Before his dozens of tales about the celebrated Inspector Jules Maigret pushed the roman policier well toward the psychological novel, Simenon had already mastered its nominal opposite, the puzzle story. In 1929, he was commissioned to write three separate series of such stories for Détective magazine, each story appearing in two installments to allow readers two weeks to ponder the riddle before he revealed the solution. The third series of 13 stories, and the most challenging to solve, now appears in its first complete English translation. Monsieur Froget, the examining magistrate, interrogates a series of variously alienated misfits in trenchant dialogues that reveal not whodunit—the title of each story identifies the culprit—but how and why. Though the formula might seem unduly confining, the results are revelatory. M. Froget effortlessly proves an eight-year-old case of murder against the spurious adventurer Ziliouk, unmasks the fraud a family killed a dying man to preserve, exposes the truth about a prostitute’s unfortunate run-in with a dangerous client calling himself the Pacha, and unearths the truth about an African-American wanted for murder back home. The psychological overtones of Maigret’s duels with malefactors are not slighted but compressed; an even deeper pleasure is Simenon’s authoritative command of the puzzle form he was soon to leave behind. Schulman’s translation faithfully preserves the author’s often willful shifts in verb tense.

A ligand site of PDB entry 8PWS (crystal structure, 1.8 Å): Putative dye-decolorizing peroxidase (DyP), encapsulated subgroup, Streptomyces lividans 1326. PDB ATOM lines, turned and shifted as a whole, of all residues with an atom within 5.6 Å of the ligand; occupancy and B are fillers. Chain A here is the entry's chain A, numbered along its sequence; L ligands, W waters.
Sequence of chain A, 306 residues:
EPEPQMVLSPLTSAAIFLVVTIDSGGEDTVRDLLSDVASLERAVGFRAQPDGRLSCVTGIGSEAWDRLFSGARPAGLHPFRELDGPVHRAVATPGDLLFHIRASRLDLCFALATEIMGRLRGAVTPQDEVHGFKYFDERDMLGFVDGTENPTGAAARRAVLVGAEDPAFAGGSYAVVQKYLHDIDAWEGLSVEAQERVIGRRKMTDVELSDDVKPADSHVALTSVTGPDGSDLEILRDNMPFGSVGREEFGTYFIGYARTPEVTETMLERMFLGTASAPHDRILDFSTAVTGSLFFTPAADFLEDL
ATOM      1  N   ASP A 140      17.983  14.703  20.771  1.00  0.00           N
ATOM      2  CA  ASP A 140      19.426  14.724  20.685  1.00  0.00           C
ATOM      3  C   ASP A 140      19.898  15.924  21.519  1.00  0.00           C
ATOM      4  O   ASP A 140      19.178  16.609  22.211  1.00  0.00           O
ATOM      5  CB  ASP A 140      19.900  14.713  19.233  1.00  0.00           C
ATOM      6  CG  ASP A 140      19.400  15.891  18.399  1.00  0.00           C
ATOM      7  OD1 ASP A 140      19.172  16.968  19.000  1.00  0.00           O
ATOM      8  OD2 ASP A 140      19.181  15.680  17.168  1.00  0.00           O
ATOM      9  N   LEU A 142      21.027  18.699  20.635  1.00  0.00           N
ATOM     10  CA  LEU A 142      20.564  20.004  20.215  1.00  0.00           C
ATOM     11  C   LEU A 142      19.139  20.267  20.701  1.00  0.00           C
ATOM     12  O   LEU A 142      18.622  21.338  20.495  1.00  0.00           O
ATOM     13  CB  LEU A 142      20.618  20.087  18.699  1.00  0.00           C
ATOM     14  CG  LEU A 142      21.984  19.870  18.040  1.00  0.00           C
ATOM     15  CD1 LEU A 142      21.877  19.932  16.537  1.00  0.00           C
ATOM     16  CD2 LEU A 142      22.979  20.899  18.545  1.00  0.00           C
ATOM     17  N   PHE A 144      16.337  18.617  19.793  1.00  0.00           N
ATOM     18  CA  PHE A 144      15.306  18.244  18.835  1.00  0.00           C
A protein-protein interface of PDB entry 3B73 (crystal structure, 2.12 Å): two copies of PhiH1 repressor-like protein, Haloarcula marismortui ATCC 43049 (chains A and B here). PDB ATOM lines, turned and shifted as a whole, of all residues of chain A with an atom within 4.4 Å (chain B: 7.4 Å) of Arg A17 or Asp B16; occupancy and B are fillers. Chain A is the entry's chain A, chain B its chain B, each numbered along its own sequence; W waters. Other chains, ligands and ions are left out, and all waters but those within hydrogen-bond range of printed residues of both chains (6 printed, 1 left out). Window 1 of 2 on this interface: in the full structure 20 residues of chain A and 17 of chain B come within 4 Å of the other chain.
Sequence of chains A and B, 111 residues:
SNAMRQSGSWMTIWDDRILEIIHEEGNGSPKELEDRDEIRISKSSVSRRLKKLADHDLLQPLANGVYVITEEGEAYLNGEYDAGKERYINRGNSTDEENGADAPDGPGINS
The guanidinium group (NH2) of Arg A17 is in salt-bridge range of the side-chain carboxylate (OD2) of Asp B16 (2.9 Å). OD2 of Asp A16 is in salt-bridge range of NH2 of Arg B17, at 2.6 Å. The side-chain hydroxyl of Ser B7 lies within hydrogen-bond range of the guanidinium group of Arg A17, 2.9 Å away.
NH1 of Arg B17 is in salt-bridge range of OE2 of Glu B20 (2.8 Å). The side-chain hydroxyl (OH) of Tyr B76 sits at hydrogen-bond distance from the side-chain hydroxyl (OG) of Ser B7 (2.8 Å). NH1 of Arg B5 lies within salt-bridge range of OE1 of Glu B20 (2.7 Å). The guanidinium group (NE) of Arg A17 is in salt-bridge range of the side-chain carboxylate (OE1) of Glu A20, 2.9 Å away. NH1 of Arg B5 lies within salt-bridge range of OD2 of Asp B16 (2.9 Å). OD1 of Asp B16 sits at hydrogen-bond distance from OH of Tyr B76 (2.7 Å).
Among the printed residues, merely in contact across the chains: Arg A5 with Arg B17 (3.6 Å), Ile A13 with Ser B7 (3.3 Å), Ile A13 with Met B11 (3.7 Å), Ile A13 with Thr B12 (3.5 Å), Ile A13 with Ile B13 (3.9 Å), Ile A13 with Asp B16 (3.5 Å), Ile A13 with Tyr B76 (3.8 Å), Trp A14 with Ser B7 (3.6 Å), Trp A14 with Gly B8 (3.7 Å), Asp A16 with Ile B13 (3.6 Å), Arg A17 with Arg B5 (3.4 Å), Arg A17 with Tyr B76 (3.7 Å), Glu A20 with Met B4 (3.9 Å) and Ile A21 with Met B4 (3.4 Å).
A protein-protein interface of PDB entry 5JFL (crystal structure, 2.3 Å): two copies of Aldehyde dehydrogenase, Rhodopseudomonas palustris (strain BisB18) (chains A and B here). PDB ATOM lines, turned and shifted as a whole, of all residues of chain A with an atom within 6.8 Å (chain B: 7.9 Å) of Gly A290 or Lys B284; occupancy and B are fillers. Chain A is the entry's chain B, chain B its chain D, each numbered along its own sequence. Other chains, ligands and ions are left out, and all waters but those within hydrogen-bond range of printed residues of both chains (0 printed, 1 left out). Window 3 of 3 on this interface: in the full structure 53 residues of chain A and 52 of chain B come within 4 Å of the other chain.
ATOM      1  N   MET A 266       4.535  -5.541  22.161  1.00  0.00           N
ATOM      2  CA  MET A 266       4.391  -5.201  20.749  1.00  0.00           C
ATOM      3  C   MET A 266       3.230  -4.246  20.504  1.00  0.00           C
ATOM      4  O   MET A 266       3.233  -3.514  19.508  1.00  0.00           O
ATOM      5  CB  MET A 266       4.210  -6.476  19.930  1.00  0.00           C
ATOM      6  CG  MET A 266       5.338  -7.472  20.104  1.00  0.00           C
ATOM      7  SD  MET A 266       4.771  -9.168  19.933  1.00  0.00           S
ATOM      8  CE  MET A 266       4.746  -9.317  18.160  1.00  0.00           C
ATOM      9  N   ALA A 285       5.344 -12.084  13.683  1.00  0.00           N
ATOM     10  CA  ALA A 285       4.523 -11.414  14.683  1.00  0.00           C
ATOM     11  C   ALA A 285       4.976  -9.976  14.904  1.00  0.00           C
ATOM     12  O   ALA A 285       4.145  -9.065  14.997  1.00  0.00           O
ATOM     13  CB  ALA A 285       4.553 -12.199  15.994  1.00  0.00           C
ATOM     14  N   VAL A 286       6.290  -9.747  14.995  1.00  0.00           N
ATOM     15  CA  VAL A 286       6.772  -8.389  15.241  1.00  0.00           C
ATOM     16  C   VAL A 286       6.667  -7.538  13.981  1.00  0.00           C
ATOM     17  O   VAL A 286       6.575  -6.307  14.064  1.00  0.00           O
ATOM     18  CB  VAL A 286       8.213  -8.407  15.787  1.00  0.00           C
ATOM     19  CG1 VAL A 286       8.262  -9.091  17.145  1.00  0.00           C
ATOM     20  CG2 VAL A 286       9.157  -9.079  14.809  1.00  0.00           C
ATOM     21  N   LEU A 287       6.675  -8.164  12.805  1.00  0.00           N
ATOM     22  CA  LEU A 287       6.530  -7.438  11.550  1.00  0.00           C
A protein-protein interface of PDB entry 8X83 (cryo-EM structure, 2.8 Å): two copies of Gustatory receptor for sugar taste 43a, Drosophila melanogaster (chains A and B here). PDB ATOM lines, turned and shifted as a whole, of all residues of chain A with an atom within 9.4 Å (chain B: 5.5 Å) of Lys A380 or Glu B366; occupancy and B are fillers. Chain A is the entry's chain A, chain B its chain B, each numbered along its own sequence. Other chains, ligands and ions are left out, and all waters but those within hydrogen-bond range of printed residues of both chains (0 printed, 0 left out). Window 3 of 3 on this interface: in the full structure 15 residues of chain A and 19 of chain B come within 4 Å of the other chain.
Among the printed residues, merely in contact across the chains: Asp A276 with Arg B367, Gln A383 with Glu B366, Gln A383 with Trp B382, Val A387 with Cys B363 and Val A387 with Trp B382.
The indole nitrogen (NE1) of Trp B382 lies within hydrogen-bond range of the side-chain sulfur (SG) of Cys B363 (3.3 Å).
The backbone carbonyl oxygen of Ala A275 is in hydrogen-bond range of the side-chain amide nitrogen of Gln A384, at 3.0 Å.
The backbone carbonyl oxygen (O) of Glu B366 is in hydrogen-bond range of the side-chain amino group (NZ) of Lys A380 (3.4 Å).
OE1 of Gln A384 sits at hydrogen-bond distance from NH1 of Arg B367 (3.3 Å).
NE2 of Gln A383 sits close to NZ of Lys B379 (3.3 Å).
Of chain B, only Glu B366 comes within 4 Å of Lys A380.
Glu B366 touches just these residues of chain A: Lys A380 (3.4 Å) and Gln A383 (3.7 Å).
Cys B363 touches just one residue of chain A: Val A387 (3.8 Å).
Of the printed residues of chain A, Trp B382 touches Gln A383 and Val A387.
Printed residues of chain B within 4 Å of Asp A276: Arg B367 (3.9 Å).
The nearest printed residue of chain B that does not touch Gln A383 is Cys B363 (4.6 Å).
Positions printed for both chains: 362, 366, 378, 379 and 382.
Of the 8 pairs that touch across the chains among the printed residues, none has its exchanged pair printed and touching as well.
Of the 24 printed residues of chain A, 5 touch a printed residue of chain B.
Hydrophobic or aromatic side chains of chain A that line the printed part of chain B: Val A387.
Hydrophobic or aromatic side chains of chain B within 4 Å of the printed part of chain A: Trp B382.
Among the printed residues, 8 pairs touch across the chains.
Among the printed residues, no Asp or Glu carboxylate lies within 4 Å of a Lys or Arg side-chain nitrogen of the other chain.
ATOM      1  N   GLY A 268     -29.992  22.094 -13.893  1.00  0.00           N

Contemporary mystery-mongers could take these soiled jewels as examples of how much incident and insight a master can fit into ten pages.